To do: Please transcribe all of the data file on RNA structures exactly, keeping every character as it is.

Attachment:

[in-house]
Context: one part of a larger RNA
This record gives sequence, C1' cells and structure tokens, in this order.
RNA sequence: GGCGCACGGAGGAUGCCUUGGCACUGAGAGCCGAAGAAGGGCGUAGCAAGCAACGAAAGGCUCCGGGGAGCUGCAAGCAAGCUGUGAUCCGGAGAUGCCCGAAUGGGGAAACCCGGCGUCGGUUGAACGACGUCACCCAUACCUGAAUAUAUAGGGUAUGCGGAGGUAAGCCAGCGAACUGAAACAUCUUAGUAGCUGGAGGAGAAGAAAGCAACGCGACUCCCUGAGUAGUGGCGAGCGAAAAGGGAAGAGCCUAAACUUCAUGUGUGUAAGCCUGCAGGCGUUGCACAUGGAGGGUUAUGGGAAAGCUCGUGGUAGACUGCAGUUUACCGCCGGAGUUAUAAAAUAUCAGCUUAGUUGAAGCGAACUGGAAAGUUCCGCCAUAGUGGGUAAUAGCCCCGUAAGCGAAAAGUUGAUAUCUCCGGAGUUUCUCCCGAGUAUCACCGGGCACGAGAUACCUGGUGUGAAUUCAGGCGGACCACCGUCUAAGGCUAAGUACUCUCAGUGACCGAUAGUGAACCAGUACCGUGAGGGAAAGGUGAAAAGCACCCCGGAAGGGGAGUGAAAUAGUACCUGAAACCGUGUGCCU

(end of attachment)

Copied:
[in-house]
Context: one part of a larger RNA
This record gives sequence, C1' cells and structure tokens, in this order.
RNA sequence: GGCGCACGGAGGAUGCCUUGGCACUGAGAGCCGAAGAAGGGCGUAGCAAGCAACGAAAGGCUCCGGGGAGCUGCAAGCAAGCUGUGAUCCGGAGAUGCCCGAAUGGGGAAACCCGGCGUCGGUUGAACGACGUCACCCAUACCUGAAUAUAUAGGGUAUGCGGAGGUAAGCCAGCGAACUGAAACAUCUUAGUAGCUGGAGGAGAAGAAAGCAACGCGACUCCCUGAGUAGUGGCGAGCGAAAAGGGAAGAGCCUAAACUUCAUGUGUGUAAGCCUGCAGGCGUUGCACAUGGAGGGUUAUGGGAAAGCUCGUGGUAGACUGCAGUUUACCGCCGGAGUUAUAAAAUAUCAGCUUAGUUGAAGCGAACUGGAAAGUUCCGCCAUAGUGGGUAAUAGCCCCGUAAGCGAAAAGUUGAUAUCUCCGGAGUUUCUCCCGAGUAUCACCGGGCACGAGAUACCUGGUGUGAAUUCAGGCGGACCACCGUCUAAGGCUAAGUACUCUCAGUGACCGAUAGUGAACCAGUACCGUGAGGGAAAGGUGAAAAGCACCCCGGAAGGGGAGUGAAAUAGUACCUGAAACCGUGUGCCU